Lead Investigator: "Son, we have your computer, your program discs, all your accessories, but I still don't feel like we've grabbed everything. Oh, wait a minute. I see a Tivo, you've probably hacked that huh. Oh, and is that a Discman over there? We can't have you outputting that to the tape deck on your radio. In fact, you could use this radio to steal music. Better grab that too."

    Noob IP Officer: "Sir, you better come over here and take a look at this."

    Lead Investigator: "Good Lord! This notebook contains pages and pages of drawings and random doodling. We better take this with us to make sure none of it is covered under IP. Officers, scour this house and remove all writing devices!"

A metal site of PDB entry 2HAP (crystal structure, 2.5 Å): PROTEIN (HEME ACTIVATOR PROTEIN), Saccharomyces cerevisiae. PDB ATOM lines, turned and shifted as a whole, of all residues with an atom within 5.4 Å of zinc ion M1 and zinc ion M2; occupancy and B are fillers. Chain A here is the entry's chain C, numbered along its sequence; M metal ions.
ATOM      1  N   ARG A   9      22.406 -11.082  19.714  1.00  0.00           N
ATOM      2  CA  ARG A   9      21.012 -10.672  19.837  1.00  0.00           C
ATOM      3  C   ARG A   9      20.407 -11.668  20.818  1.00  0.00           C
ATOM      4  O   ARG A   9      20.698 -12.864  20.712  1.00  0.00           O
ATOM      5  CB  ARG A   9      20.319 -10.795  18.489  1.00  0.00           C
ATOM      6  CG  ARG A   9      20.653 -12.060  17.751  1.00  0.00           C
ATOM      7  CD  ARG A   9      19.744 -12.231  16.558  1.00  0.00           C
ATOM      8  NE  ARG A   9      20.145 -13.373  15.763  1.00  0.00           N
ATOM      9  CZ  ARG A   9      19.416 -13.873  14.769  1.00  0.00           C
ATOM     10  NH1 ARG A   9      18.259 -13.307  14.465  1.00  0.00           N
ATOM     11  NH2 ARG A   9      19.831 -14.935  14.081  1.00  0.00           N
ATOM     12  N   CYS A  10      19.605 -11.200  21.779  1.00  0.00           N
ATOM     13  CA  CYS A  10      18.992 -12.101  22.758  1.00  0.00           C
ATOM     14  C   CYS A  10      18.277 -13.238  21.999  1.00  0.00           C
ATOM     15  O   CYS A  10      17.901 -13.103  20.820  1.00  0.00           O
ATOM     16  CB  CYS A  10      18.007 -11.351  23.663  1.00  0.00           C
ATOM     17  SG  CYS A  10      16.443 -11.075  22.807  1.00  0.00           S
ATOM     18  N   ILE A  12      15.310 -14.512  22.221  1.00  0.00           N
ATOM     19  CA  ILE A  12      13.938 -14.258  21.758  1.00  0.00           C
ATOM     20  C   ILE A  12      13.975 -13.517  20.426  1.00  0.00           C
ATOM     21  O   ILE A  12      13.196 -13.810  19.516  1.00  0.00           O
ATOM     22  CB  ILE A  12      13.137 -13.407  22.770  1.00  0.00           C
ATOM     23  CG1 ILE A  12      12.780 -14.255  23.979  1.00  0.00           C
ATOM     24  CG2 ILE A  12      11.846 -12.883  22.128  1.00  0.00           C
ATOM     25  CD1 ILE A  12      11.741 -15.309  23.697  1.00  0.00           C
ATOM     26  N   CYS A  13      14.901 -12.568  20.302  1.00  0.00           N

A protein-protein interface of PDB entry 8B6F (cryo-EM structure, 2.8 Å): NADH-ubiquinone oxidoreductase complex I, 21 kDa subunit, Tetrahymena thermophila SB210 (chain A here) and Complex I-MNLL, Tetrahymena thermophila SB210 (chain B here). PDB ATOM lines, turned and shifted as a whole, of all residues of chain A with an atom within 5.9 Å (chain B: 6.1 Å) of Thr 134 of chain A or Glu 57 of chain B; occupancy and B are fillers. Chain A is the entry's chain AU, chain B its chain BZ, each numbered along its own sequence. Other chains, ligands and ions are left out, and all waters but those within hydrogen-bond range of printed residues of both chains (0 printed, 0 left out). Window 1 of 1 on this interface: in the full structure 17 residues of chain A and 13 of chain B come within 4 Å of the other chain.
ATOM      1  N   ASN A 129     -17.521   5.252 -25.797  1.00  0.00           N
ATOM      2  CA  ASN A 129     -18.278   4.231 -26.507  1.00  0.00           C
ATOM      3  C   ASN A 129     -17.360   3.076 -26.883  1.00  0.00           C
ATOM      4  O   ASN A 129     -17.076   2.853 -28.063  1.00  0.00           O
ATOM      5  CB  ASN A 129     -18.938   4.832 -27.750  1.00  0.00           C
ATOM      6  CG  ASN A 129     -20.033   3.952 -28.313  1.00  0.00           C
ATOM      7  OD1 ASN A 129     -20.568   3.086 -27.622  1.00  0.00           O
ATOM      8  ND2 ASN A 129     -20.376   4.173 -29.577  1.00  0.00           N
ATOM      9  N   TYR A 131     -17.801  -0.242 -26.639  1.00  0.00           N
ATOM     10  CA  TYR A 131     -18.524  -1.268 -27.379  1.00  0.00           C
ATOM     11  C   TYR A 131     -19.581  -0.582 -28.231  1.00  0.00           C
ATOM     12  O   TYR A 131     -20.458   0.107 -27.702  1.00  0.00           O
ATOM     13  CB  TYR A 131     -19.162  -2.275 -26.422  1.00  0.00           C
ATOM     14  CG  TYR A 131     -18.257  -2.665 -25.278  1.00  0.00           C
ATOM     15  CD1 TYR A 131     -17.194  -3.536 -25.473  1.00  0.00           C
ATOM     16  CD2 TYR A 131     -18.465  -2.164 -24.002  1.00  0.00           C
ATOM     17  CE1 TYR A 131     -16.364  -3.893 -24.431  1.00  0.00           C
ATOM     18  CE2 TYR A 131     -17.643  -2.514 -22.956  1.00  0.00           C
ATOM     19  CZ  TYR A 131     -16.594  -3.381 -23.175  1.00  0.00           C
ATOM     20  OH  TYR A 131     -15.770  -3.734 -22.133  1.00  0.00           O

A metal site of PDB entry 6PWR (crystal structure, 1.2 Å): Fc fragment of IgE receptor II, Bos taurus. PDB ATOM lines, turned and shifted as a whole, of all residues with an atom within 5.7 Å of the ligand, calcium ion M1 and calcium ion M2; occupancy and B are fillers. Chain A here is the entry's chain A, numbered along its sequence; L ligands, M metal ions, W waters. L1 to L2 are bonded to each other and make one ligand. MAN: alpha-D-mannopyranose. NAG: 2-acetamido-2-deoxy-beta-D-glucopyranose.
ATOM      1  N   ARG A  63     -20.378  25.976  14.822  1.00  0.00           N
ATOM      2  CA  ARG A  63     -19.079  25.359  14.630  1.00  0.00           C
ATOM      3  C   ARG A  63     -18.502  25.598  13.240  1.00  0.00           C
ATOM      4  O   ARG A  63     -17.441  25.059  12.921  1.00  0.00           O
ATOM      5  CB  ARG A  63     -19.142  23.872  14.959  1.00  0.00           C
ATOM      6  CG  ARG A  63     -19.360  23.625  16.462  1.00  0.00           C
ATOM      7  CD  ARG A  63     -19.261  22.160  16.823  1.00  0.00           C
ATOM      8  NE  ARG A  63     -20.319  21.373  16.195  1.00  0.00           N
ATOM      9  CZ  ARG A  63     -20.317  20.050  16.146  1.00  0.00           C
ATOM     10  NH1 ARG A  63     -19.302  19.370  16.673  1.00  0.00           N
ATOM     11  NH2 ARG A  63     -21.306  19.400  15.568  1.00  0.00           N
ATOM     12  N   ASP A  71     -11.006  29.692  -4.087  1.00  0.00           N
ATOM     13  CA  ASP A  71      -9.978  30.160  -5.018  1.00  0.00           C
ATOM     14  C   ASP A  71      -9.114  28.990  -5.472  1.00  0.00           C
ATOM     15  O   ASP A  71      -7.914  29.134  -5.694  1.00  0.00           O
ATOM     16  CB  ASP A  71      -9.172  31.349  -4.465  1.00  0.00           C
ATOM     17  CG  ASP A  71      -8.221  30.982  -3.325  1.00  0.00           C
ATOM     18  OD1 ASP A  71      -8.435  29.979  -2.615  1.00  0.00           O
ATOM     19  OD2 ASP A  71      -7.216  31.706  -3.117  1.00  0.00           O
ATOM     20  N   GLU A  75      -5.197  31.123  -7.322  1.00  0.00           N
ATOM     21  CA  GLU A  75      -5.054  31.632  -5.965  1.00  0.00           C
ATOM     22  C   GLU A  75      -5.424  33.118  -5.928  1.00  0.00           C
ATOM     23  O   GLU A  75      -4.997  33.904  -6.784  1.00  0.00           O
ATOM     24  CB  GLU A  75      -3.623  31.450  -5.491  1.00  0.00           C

• by Anonymous Coward on Friday December 07, 2007 @11:49AM (#21612905)
    Nancy Pelosi: can't do a damn thing she promised to the voters, but can deliver for the MAFIAA.

    Ain't it ironic that the Dems in congress are now saying the US has to leave Iraq because the Iraqi government can't get its act together and get something done?
  • Not Satisfied (Score:5, Insightful)

    by Anonymous Coward on Friday December 07, 2007 @12:03PM (#21613141)
    Not satisfied with pitiful potential penalties of $150,000

    The reason they are not satisfied has nothing to do with a perception of how extreme the punishments should be. The reason they are not satisfied is very simple:

    It's not working.

    The complete collection of laws, technologies, and enforcement agencies that presently exist are failing to stop the widespread practice of copyright infringement. Given that the industry controllers are stuck in the past, they are doing the only thing they know how to do: pass even more laws, make even more enforcement agencies, and make the punishments even worse.